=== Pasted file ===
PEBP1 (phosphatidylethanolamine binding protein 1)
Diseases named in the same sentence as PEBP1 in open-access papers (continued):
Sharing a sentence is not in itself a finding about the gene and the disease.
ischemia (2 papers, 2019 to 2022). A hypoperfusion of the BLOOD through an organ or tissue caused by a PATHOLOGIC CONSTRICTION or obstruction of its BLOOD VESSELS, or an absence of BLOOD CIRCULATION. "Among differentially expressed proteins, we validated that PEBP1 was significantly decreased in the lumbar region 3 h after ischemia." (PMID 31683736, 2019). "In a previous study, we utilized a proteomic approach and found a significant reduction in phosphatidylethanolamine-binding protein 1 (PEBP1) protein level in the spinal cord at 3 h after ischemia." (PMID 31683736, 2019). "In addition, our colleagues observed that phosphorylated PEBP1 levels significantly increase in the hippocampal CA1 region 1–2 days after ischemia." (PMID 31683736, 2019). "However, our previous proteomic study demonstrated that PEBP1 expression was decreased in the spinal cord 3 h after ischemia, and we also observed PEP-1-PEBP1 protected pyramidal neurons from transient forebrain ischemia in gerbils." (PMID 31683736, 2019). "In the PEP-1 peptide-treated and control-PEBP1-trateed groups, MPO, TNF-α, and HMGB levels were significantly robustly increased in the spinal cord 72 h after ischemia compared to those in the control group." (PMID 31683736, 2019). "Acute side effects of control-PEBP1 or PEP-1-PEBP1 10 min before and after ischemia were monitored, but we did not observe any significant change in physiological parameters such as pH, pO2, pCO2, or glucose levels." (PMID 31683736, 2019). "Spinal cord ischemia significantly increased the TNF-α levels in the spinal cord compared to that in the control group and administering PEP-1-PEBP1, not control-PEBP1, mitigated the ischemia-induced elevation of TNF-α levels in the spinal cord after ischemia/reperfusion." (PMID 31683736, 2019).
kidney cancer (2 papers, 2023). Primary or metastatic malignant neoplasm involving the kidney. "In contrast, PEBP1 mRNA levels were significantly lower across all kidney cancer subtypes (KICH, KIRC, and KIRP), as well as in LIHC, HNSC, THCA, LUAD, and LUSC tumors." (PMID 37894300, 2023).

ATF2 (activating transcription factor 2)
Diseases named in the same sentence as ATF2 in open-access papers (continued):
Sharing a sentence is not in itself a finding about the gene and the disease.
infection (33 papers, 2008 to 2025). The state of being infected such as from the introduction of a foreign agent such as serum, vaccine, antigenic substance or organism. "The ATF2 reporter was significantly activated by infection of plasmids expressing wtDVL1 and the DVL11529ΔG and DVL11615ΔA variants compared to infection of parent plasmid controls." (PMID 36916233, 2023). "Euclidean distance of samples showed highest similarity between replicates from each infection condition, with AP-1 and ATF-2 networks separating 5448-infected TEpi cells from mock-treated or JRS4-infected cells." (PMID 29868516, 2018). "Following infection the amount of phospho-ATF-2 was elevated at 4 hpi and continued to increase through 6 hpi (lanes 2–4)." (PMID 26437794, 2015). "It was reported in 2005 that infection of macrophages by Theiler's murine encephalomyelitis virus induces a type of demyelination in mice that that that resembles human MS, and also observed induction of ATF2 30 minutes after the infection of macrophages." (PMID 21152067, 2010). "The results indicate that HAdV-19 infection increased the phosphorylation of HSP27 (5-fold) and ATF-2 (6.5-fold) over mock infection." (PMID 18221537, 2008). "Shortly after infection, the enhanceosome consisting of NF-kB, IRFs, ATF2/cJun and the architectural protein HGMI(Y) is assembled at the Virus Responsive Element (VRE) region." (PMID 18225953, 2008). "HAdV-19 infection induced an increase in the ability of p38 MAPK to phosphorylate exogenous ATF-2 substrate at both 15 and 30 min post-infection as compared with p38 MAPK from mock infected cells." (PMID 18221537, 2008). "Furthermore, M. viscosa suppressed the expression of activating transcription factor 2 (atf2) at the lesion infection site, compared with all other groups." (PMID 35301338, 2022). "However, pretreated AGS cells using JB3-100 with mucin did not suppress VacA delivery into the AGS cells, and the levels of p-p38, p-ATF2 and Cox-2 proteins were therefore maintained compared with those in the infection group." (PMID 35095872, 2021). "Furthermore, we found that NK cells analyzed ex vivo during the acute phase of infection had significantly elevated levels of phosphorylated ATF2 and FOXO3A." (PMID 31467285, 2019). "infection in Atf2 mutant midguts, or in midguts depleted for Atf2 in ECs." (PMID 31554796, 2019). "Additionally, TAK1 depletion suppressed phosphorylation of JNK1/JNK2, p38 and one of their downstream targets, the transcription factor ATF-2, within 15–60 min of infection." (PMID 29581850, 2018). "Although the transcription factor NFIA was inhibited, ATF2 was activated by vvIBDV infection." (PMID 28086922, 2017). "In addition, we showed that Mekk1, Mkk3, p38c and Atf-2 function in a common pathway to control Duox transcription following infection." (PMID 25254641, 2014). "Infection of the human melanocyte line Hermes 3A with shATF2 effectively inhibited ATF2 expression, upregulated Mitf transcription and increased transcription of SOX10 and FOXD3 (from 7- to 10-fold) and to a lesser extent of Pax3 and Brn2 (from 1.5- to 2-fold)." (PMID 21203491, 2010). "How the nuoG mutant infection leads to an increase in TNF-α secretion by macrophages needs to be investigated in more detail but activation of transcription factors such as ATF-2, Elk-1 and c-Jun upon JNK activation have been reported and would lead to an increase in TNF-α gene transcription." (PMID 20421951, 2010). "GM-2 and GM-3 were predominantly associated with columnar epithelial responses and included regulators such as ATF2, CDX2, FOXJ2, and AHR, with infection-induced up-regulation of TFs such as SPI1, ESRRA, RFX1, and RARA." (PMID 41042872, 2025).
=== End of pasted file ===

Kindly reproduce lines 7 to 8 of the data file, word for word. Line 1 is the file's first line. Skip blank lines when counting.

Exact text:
Diseases named in the same sentence as ATF2 in open-access papers (continued):
Sharing a sentence is not in itself a finding about the gene and the disease.